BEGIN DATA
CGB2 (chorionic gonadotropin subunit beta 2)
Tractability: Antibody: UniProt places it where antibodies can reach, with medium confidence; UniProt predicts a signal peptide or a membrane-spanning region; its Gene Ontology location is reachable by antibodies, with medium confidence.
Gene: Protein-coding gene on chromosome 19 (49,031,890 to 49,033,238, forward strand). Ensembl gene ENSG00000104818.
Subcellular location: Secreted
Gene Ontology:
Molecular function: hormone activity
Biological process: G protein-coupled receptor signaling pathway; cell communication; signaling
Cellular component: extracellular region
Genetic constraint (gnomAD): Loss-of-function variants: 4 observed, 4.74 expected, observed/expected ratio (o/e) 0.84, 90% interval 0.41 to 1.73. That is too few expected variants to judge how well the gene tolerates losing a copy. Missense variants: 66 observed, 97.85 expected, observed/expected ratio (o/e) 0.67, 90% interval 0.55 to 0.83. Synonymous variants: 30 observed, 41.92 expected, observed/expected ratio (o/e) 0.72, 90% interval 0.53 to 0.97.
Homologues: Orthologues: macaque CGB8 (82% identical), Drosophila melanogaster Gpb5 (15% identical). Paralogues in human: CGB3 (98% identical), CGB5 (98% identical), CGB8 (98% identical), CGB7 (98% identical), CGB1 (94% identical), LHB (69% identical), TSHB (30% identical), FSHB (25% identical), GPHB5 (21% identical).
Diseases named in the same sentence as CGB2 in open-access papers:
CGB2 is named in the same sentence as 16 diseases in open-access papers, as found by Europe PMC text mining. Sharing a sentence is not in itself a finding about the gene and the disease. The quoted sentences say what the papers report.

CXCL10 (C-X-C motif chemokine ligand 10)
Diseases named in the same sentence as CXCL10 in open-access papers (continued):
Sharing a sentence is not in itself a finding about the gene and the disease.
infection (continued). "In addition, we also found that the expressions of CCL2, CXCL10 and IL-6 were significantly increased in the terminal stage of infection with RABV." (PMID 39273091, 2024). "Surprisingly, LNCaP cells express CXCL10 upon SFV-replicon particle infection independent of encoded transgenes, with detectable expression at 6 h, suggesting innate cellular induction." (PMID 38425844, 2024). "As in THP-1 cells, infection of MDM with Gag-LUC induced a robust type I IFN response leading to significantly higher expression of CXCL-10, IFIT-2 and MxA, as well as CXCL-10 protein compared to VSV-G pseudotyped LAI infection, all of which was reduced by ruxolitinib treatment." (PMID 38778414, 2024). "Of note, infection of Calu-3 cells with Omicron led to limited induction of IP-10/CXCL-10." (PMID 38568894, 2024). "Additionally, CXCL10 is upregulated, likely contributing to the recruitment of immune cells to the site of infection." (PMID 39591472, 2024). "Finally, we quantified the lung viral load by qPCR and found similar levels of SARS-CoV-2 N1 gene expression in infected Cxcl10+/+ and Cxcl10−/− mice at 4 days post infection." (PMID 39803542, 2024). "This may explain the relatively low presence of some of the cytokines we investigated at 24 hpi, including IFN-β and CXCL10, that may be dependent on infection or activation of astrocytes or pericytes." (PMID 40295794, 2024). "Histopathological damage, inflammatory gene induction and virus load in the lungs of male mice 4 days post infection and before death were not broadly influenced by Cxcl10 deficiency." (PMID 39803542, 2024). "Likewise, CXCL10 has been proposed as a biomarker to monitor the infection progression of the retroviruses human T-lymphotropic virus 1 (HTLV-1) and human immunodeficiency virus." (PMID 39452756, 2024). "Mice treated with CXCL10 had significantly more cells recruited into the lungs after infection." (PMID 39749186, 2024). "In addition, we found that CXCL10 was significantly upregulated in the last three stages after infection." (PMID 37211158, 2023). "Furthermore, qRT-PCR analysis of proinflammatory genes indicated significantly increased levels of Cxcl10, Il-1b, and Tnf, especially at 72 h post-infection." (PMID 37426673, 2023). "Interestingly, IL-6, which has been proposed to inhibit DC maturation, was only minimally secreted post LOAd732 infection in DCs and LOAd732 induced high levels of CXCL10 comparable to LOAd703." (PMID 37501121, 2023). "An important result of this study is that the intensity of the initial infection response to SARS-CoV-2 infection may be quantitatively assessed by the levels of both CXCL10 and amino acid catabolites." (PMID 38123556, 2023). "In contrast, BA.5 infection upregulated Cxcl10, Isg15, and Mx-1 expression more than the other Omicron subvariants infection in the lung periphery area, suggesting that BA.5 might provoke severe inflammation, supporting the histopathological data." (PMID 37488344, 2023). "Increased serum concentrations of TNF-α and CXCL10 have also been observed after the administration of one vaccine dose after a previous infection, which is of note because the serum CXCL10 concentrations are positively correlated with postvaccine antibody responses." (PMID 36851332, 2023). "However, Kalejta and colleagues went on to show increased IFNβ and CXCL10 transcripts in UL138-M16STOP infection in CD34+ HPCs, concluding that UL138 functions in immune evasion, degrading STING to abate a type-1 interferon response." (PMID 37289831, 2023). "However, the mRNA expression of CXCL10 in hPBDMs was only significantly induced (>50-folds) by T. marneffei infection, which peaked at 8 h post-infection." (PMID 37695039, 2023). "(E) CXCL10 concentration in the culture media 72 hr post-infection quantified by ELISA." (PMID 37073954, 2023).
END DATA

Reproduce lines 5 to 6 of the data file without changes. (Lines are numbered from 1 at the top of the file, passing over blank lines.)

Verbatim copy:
Gene Ontology:
Molecular function: hormone activity